Furthermore, the political view that is voiced is not even necessarily matched by the shareholders, but they can expect the company to voice it for the sake of PR. Given the stereotypical Apple customer, this seems like a smart strategy. Then there are employees, who do expect a some degree of political alignment from the companies they work for - and, again, given the overall IT culture in US, and especially in the Silicon Valley, being firmly pro-gay-rights provides Apple with a good public image from hiring perspective.
If you don't like it, why, go ahead and voice your displeasure by selling your AAPL stock. If enough people will do it, the company will notice. You have the shares, right? If not, then why are you even bitching about this in the first place?
Because slandering an entire state is not a positive message.
It's a positive message insofar as it works toward reducing discrimination. Or at least most of Apple's customers will see it that way, which is what matters. And "slandering" is, of course, just your subjective politicized twist.
Obviously, that's just semantics - one could just as easily frame it as "the state is using it's power to make it more difficult for individuals to seek redress against corporations that discriminate against them." No matter how you look at it, the state is using its power to make discrimination easier.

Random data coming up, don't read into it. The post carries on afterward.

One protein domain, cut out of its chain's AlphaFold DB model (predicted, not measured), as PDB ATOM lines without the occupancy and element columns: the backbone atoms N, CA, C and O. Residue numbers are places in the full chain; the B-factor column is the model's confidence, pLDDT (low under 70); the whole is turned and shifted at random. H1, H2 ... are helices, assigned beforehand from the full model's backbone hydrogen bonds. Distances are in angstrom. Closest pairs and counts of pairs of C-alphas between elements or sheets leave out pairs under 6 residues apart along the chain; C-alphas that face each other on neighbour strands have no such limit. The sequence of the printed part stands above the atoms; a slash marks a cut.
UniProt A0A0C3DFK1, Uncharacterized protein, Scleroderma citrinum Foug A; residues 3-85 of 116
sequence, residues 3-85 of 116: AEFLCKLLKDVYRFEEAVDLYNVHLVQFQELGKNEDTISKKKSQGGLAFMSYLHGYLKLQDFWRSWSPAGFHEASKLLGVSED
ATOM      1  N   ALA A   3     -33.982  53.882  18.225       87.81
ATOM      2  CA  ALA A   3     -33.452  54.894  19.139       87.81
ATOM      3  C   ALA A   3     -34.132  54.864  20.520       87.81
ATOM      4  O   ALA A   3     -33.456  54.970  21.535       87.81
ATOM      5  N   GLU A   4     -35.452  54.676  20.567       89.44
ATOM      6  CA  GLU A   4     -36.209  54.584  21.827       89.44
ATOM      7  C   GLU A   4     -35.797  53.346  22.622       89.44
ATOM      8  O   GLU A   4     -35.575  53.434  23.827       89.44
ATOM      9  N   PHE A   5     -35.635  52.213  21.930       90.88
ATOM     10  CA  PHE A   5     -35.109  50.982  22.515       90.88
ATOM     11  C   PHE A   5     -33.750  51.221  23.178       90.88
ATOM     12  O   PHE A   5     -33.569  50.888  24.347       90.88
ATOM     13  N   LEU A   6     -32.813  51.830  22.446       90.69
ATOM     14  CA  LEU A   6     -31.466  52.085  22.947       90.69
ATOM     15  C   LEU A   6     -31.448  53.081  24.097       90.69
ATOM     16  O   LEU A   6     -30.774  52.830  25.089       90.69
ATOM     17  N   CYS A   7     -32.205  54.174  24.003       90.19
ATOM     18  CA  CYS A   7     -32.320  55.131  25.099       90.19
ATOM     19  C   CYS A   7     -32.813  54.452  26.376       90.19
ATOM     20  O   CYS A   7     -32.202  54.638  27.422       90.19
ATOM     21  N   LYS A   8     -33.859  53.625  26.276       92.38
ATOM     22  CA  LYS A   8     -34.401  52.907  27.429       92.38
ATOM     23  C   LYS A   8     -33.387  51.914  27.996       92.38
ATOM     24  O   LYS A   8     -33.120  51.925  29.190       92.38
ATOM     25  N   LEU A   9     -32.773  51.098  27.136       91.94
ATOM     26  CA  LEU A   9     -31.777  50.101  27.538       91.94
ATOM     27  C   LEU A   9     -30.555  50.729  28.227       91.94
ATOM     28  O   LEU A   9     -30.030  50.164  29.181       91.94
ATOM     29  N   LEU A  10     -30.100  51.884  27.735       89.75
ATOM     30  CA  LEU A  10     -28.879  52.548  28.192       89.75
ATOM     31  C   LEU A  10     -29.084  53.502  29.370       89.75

Not at all. This is a crucial difference. Note that you can still seek redress against corporations if you want (e.g. by organizing boycotts and such), but it's a different ballpark if you want to seek such redress via courts and other means provided by the state - which meansusing state power to achieve redress. So, again, this isn't state using its power to make it more difficult - it's state withdrawing its power to make it more difficult (because otherwise that power is used to make it easier).
So what? So because the corporations can't round up people and execute them, that makes this law okay? Your argument boils down to "well, at least Indiana isn't making it legal for corporations to start KILLING gay people, so we should be happy that they're only making it easier to discriminate against gay people."